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Cybersecurity firm moves to next level

Group seeking to have a Marquette presence

Northcross Group moved a step closer to opening a primary office in Marquette with its president making a visit to Northern Michigan University. (Stock photo by Metro Creative)

MARQUETTE — Northcross Group moved a step closer to opening a primary office in Marquette with its president making a visit to Northern Michigan University.

Northcross, an integration and cybersecurity firm with offices in Portland, Maine, and Arlington, Virginia, recently announced an academic partnership with NMU. Through this partnership, cybersecurity skills will be developed in the next generation through internships and contributions to Northern’s academic programs and the Upper Peninsula Cybersecurity Institute.

Last week, Northcross President Chris Bender visited the NMU campus to see how the company can find and develop talent at the U.P. Cybersecurity Institute, and also to build a presence in town. He interviewed potential interns and employees, and met with NMU faculty members as well as local business leaders.

“We got to know the Cybersecurity Institute here at Northern just a few months ago, really, and we’re very impressed with the technical foundation and things that they’re doing here,” Bender said.

He said Northcross had been in touch with members of the defense industrial base in the U.P., which are manufacturers that supply the Department of Defense.

Bender noted the Department of Defense is enforcing certain types of cybersecurity provisions on these companies, who now have to comply with them.

However, he acknowledged these companies haven’t had cybersecurity as a focus.

Bender said Northcross is interested in looking at cybersecurity with a business-centric view and applying it within an organization.

“Take a small business where they have a manufacturing type of operation,” Bender said. “Cybersecurity is probably not the number one thing on their mind.”

This involves a game plan, he said.

“We had some great dialogues with NMU and said that would be a great skill set to add when we are hiring,” Bender said. “When we’re looking for folks, that’s something we look at in addition to their technical skills.”

Bender also noted Northcross will center its cyber internship primarily at NMU, and to support its efforts, the company will open an office at Front and Washington streets in downtown Marquette.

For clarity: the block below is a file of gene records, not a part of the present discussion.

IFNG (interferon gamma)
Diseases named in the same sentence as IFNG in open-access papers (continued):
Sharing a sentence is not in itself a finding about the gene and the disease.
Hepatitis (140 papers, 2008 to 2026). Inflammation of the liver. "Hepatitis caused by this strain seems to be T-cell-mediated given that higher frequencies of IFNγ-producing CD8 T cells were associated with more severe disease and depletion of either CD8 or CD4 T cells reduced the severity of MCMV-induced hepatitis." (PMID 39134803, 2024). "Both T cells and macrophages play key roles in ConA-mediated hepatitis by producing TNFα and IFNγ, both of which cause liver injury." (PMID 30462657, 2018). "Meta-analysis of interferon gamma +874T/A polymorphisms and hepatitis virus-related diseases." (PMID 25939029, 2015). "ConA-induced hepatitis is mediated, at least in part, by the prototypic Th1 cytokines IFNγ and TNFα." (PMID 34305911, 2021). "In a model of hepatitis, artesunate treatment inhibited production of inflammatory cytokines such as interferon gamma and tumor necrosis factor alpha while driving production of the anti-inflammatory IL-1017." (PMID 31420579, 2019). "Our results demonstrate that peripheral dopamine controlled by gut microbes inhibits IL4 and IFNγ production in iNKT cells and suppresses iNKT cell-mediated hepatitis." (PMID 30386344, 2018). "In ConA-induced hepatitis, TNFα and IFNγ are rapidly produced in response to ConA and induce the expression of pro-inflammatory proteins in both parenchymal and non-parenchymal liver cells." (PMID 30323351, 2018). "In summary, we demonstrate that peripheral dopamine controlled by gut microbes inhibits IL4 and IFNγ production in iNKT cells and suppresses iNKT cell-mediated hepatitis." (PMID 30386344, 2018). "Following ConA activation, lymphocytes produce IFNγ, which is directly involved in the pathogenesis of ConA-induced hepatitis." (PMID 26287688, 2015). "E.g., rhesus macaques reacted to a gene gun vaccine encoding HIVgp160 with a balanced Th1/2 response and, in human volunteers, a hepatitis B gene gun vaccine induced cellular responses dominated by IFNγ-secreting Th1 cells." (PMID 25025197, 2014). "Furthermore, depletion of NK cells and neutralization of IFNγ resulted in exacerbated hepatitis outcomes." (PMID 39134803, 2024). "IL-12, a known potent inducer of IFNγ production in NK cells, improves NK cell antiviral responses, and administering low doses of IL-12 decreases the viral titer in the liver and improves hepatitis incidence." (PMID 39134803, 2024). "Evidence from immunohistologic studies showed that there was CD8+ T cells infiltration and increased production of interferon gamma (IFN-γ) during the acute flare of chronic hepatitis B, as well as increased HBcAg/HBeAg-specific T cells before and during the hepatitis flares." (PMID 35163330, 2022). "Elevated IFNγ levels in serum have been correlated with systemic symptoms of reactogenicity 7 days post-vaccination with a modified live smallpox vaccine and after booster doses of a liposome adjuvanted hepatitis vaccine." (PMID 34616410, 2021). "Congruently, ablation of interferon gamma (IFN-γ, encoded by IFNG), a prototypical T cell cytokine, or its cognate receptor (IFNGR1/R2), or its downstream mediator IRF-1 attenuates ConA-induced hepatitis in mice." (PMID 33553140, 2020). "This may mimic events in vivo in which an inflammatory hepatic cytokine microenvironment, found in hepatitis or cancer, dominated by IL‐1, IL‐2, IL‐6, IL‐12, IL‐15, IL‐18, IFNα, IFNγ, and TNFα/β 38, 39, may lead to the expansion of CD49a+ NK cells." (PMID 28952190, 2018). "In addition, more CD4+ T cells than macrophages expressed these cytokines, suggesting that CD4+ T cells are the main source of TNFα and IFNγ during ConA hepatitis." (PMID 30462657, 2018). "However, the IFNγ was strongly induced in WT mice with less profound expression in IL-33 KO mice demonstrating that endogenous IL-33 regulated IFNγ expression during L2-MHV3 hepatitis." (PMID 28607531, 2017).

“We’re actually building a full presence here,” said Bender, who pointed out Northcross has two primary offices as well as five remote locations. He said full-time employees will be hired, with the hope that NMU students going through the intern program will eventually become Northcross employees.

Bender anticipates the office will open by January.

David Nyberg, NMU director of corporate engagement, said NMU is grateful to sign the academic partnership.

Nyberg said that a few years ago, NMU formed a bachelor’s degree program in information assurance and cyber defense, followed by the creation of a hub on the Michigan Cyber Range: The U.P. Cybersecurity Institute.

“The purpose of that is to offer non-degree credential and career exploration opportunities for students to explore careers in cybersecurity,” Nyberg said. “The big reason for that is because we’re noticing that digital economic opportunity is a growing value proposition here in Marquette.

“People want to live here for the lifestyle, whatever reason it might be. Maybe they grew up here. Maybe they want to live here for the outdoor recreation.”

However, he acknowledged it’s often difficult to stay in the area with full-time employment.

“The cybersecurity program is really identified as an opportunity as growing the local economy around a career and industry that doesn’t have a hindrance due to our logistical challenges being located far away from urban centers, on the Great Lakes, and also really sparks creativity in terms of the types of companies that can be located here,” Nyberg said.

NMU also convened a partnership, he said, with K-12 schools, industries and economic development organizations for the U.P. Cybersecurity Talent Consortium, procuring almost $2.5 million in grant funds through Michigan’s Marshall Plan for Talent to support that work, which includes K-12 curricula for cybersecurity careers and related topics.

Nyberg said Northcross will provide “meaningful” career opportunities for students as well as help keep NMU programs relevant and perform collaborative activities with faculty to ensure what they’re teaching complements real-world work Northcross provides for its clients.

Bender said the cybersecurity field is relatively new and businesses need to adjust with a “strong criminal element” that takes advantage of the digital age.

“No one’s immune to it,” Bender said. “You can be a one-person shop and you can be hit by these things.”

So he stressed protective steps need to be taken, and students involved with the U.P. Cybersecurity Institute and Northcross can understand how to scale their efforts from national defense to a small company.

“A three-person company needs to be protected in some of the same ways,” Bender said.

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